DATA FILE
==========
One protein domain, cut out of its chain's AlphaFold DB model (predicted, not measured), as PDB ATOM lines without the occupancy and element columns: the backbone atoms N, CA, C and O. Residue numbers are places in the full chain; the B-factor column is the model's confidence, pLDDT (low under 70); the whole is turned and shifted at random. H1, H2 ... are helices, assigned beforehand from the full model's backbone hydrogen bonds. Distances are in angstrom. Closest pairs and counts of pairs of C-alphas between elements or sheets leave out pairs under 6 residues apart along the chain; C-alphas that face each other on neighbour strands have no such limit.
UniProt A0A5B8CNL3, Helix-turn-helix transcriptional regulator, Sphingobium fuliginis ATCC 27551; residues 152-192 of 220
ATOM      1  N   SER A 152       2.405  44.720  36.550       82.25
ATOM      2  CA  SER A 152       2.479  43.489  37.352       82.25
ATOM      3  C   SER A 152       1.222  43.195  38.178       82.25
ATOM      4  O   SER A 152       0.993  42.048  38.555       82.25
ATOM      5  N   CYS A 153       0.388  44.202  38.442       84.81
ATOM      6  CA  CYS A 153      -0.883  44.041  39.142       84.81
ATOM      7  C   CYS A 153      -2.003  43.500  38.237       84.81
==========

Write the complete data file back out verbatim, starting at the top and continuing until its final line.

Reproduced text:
One protein domain, cut out of its chain's AlphaFold DB model (predicted, not measured), as PDB ATOM lines without the occupancy and element columns: the backbone atoms N, CA, C and O. Residue numbers are places in the full chain; the B-factor column is the model's confidence, pLDDT (low under 70); the whole is turned and shifted at random. H1, H2 ... are helices, assigned beforehand from the full model's backbone hydrogen bonds. Distances are in angstrom. Closest pairs and counts of pairs of C-alphas between elements or sheets leave out pairs under 6 residues apart along the chain; C-alphas that face each other on neighbour strands have no such limit.
UniProt A0A5B8CNL3, Helix-turn-helix transcriptional regulator, Sphingobium fuliginis ATCC 27551; residues 152-192 of 220
ATOM      1  N   SER A 152       2.405  44.720  36.550       82.25
ATOM      2  CA  SER A 152       2.479  43.489  37.352       82.25
ATOM      3  C   SER A 152       1.222  43.195  38.178       82.25
ATOM      4  O   SER A 152       0.993  42.048  38.555       82.25
ATOM      5  N   CYS A 153       0.388  44.202  38.442       84.81
ATOM      6  CA  CYS A 153      -0.883  44.041  39.142       84.81
ATOM      7  C   CYS A 153      -2.003  43.500  38.237       84.81